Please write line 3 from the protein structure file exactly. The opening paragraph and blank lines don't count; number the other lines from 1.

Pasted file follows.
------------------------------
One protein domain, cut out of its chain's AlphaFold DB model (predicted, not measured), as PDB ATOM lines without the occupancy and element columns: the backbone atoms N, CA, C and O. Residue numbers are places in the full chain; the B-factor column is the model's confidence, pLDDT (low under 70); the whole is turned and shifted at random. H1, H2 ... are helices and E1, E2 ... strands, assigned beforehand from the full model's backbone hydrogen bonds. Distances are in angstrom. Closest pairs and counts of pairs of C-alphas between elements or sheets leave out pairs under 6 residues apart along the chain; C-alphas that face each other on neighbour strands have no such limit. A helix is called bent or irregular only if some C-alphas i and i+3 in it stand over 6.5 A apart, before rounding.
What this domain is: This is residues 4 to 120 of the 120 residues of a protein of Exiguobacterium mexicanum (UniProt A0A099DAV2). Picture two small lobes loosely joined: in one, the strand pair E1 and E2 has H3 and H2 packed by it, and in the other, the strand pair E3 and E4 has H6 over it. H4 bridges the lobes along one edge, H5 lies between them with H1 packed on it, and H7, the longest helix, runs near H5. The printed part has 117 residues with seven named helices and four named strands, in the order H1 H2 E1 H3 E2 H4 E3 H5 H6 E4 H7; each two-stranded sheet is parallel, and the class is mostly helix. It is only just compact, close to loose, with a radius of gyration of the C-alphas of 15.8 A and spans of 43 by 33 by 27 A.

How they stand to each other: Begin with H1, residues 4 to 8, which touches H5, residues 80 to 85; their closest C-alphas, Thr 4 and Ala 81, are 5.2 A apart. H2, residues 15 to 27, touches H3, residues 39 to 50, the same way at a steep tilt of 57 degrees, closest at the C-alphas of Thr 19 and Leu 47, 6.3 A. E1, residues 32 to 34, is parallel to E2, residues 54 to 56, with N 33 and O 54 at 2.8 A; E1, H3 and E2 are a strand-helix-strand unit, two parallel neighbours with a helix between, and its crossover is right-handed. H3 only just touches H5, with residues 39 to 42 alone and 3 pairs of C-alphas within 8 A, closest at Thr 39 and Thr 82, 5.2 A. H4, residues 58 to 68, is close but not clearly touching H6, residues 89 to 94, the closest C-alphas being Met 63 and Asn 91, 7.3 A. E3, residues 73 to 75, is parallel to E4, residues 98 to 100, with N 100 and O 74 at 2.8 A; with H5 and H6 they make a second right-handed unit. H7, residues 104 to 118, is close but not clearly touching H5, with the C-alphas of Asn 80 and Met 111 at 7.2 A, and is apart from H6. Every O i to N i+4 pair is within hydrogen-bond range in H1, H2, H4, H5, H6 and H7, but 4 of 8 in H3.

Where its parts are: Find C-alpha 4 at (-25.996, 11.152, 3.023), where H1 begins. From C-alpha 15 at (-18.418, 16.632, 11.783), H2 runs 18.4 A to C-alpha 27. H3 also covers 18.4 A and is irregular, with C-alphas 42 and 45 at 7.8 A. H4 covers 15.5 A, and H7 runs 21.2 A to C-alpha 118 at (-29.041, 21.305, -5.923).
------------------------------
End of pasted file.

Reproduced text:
Where its parts are: Find C-alpha 4 at (-25.996, 11.152, 3.023), where H1 begins. From C-alpha 15 at (-18.418, 16.632, 11.783), H2 runs 18.4 A to C-alpha 27. H3 also covers 18.4 A and is irregular, with C-alphas 42 and 45 at 7.8 A. H4 covers 15.5 A, and H7 runs 21.2 A to C-alpha 118 at (-29.041, 21.305, -5.923).